A host of imaging techniques are available to clinical cardiologists, including nuclear imaging, echocardiography, computerized tomography, and magnetic-resonance imaging. Chamber size, ventricular function, valvular function, coronary anatomy, and myocardial perfusion are among a wide array of cardiac characteristics that can all be assessed noninvasively.
Cardiovascular Imaging systematically reviews each of these major techniques and provides clinical data from well-designed research studies. Following a brief overview of non-invasive cardiac imaging and the stress modalities used to detect coronary disease, case-based chapters are devoted to each of the various imaging techniques. The final chapter provides a glimpse of future possibilities, particularly with respect to molecular imaging. The text is illustrated throughout with amply-sized images.
Demonstrating the values and limitations of the imaging techniques, the book enables practitioners to determine which test, in which patient population, and for which purpose would be the most appropriate to use.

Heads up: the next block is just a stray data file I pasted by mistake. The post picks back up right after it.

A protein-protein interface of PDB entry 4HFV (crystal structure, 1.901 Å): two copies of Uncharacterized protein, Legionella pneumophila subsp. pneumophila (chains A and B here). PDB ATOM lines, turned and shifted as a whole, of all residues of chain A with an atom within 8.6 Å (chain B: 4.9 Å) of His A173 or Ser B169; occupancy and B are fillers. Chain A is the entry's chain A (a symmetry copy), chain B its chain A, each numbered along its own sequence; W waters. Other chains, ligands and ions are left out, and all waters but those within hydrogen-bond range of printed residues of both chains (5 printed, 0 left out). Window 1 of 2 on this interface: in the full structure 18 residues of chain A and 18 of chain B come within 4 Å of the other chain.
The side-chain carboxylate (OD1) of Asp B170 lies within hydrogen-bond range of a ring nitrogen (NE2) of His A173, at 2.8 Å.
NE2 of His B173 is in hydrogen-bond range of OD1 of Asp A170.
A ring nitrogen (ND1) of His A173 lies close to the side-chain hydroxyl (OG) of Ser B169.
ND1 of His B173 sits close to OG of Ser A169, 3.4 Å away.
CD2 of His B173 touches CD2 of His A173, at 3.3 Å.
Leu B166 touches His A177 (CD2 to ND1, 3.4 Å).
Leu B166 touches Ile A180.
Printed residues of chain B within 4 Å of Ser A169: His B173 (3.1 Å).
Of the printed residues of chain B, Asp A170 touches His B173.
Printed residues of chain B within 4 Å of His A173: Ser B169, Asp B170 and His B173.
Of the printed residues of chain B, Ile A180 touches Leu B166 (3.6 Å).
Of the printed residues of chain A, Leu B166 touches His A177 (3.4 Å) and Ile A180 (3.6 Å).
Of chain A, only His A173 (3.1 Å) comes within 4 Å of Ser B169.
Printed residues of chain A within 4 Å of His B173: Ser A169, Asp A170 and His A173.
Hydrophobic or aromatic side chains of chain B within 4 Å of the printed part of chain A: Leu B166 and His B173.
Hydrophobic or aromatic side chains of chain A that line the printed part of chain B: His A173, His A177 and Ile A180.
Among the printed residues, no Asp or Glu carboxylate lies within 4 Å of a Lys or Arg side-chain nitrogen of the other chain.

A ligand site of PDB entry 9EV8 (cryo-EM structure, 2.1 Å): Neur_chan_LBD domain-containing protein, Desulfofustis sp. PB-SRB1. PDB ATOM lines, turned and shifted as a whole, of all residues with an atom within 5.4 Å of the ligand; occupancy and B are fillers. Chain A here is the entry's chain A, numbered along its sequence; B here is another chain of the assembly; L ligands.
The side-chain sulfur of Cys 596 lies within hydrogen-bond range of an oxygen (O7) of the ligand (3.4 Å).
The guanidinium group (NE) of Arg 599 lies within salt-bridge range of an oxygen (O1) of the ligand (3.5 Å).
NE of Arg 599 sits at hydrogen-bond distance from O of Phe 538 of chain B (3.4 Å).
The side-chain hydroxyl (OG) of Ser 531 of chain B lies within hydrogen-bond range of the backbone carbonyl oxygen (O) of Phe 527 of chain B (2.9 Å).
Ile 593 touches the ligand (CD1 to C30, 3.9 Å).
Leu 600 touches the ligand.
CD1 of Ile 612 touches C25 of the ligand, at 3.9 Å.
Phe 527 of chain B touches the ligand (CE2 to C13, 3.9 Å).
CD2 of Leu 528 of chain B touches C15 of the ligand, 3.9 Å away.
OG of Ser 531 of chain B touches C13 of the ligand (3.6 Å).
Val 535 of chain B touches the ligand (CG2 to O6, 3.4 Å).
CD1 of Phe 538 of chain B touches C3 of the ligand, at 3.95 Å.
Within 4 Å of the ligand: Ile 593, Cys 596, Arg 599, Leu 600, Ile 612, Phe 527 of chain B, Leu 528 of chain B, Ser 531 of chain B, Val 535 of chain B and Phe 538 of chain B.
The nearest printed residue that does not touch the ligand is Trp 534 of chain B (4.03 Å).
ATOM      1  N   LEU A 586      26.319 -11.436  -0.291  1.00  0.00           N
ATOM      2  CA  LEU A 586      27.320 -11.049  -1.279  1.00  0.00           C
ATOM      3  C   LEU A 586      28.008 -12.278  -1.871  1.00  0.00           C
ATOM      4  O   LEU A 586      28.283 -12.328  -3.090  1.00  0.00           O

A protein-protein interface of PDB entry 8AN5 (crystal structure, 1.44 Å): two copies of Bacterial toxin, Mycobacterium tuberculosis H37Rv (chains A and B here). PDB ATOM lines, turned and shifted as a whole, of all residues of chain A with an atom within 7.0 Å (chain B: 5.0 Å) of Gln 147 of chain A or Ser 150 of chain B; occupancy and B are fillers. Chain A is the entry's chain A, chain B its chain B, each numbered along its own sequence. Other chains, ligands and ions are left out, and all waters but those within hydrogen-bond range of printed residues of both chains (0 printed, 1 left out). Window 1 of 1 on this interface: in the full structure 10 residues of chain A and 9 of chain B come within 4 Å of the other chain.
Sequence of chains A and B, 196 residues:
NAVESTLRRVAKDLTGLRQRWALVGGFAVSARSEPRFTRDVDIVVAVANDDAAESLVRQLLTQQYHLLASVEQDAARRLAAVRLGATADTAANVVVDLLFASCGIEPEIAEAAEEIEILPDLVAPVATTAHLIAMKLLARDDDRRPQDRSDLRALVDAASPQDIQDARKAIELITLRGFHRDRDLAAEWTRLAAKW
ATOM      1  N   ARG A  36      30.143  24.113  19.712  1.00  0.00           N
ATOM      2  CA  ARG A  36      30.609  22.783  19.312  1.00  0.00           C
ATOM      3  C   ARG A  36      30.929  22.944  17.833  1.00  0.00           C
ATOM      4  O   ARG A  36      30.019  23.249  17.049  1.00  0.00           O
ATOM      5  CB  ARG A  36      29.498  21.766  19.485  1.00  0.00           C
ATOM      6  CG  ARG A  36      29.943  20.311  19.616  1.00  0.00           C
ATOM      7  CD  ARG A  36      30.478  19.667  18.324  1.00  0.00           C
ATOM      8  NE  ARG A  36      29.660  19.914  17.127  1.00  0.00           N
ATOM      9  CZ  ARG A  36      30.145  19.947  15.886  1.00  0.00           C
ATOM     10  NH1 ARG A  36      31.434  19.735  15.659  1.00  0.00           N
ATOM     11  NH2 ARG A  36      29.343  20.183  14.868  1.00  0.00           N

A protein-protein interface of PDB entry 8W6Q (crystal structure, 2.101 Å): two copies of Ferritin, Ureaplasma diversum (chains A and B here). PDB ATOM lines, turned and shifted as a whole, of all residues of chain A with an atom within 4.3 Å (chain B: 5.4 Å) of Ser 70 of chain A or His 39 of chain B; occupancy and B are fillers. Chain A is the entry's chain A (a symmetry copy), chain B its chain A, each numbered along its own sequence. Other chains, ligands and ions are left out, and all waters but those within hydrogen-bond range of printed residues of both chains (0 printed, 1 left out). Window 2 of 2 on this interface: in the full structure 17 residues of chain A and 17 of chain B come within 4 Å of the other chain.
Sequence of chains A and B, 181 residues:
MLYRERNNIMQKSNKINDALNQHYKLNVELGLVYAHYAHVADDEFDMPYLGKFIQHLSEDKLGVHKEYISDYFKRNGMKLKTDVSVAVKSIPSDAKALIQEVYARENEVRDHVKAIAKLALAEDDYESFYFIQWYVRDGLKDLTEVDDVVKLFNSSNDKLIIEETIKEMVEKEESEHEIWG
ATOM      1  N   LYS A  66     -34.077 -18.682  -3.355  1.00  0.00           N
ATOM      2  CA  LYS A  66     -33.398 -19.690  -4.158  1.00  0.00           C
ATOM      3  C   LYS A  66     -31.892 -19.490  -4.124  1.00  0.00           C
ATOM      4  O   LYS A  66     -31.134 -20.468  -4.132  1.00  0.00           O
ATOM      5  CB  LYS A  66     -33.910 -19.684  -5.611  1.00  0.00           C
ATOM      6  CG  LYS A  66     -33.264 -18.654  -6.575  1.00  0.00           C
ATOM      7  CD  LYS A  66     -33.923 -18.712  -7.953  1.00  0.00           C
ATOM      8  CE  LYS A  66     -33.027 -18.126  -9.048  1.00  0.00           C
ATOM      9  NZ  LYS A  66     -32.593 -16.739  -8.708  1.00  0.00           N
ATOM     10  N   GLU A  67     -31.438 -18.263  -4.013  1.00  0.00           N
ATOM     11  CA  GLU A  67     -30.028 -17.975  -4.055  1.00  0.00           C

An Overview of the Assessment of Cardiovascular Disease by Noninvasive Cardiac Imaging Techniques; Frans J. Th. Wackers, Robert L. McNamara, and Yi-Hwa Liu
Cardiac Computerized Tomography and Angiography; Richard T. George, Albert C. Lardo, and Joao A. C. Lima
Nuclear Cardiac Imaging; Raymond R. Russell, III, James A. Arrighi, and Yi-Hwa Liu
Echocardiographic Imaging; Robert L. McNamara, Farid Jadbabaie, and Kathleen Stergiopoulos
Cardiac Magnetic Resonance Imaging; André Schmidt and Joao A. C. Lima
Future Prospects of Cardiovascular Imaging; Albert J. Sinusas